Who Really Wrote Shakespeare's Plays Christopher Marlowe Part 2

About the controversy over who really wrote Shakespeare's plays, arguments for and against Christopher Marlowe.



Arguments For: Thomas C. Mendenhall, by comparing the number of letters in the words of highest frequency used by various authors, devised an individual stylistic "fingerprint" for each author. Hired by a Baconian to prove by his "mechanical fingerprinting" that Bacon had actually written the plays and poems, Mendenhall spent several months analyzing several million words from numerous Elizabethan authors. His result ruled out Bacon, but he was astonished to discover that "in the characteristic curve of his plays, Christopher Marlowe agrees with Shakespeare as well as Shakespeare agrees with himself.

Frequent similarities of idea and expression first led Calvin Hoffman, author of The Murder of the Man Who Was Shakespeare, to suspect that Marlowe and Shakespeare were the same man. Since Marlowe died, according to official records, in 1593--and since most of the Shakespearean plays were written after that date--Marlovian theorists must prove that Marlowe lived to write the plays. Marlowe, wrote Hoffman, was not murdered in the Deptford brawl, though somebody else was--a foreign sailor "set up" for the purpose. Marlowe himself, at the moment, was en route to France. The entire affair was staged, with Marlowe's complicity, by Sir Thomas Walsingham in order to remove his lover from the threat of imminent arrest. Walsingham instructed the three ruffians to plead self-defense and claim that their victim was Marlowe, and he bribed the coroner to accept both the plea and the stated identity of the body. Marlowe himself settled on the Continent, continued to write, and sent his manuscripts to Walsingham. Sir Thomas found a reliable, dull-witted actor by the name of William Shakespeare ready, for a stipend, to lend his name as author and his efforts toward staging the plays. Thus, but for Sir Thomas Walsingham, the world would never have heard of Shakespeare.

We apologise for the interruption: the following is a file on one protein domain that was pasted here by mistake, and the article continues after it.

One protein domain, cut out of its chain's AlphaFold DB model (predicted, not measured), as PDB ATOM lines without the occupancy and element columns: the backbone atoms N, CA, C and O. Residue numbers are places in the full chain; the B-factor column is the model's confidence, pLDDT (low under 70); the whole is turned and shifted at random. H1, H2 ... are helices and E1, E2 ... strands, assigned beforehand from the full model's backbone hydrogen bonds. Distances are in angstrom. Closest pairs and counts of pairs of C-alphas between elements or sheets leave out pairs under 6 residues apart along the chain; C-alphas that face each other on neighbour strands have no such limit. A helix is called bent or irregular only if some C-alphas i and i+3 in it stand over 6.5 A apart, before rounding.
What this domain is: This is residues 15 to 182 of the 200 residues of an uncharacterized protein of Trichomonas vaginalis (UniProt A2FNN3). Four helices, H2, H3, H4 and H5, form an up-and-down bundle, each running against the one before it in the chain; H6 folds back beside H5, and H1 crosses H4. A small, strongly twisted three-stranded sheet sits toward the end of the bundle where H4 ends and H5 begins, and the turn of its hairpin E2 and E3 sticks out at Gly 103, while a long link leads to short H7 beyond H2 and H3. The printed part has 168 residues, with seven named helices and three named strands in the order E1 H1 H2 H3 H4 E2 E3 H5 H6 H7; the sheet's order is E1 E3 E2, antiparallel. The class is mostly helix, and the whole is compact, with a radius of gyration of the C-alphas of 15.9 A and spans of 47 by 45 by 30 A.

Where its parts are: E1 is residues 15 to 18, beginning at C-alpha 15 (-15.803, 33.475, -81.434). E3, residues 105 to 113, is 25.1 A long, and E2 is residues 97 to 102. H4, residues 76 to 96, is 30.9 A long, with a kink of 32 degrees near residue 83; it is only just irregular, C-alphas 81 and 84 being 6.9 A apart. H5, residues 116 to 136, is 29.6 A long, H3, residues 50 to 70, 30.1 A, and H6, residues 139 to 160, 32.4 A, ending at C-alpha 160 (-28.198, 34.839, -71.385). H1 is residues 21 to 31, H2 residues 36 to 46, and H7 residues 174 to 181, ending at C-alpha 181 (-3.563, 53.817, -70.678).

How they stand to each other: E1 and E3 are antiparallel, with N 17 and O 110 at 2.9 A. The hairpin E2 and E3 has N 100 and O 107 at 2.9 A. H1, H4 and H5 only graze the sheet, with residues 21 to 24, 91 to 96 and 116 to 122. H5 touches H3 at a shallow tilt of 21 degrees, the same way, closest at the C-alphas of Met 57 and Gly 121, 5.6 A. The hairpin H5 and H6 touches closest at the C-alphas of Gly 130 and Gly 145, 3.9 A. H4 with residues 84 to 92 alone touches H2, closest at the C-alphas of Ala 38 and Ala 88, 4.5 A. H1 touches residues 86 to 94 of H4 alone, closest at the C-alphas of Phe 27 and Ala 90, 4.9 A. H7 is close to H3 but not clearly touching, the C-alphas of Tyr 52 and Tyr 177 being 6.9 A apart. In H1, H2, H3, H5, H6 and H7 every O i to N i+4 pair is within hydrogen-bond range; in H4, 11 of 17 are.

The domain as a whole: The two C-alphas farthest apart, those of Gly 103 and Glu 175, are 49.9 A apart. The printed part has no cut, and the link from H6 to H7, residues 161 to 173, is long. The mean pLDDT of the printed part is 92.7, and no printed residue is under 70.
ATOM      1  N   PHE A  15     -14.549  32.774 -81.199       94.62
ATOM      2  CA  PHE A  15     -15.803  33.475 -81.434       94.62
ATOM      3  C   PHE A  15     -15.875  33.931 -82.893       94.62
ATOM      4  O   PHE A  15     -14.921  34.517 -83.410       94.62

Arguments Against: Literary parallelism does exist between Marlowe and Shakespeare. Far from indicating single authorship, however, it more likely points to Shakespeare's frankly acknowledged debt to his predecessor's language and techniques. In As You Like It, Shakespeare quoted Marlowe in a tribute of obvious affection and admiration:

Dead shepherd, now I find thy saw of might: "Who ever lov'd that lov'd not at first sight?"

Mendenhall generalized his conclusions from woefully inadequate data. The more writers he added to his schema, the more similarities he naturally found. Absence of either a control group or application of the technique by other investigators made Mendenhall's "proof" scientifically invalid. He had also used the spelling in modern editions for his word counts, ignoring the fact that variations had been wrought by editors, copyists, and printers.

As for Hoffman's elaborate conspiracy theory, no evidence exists that Walsingham and Marlowe were lovers; there is no proof of bribery or tampering with official records; no contemporary records indicate that Marlowe lived abroad, or anywhere, after his "contrived death"; nor, of course, is there any hint of Shakespeare's complicity in lending his name to Marlowe's "subsequent work." Why was a murder necessary if the object was merely to save Marlowe? Its only effect would have been to subject Walsingham to considerable risk. That the queen's coroner also gambled his position in such a collaboration is an unrealistic supposition. These and other deficiencies in the conspiracy theory make it a much more fragile construction than the straightforward inquest account. The circumstances of Marlowe's death were quite efficiently settled by Leslie Hotson's The Death of Christopher Marlowe (1925). While a conspiracy to kill Marlowe as a security risk may have been inspired by Walsingham himself, Hoffman's construction of a way for Marlowe to have "been Shakespeare" cannot stand analysis.

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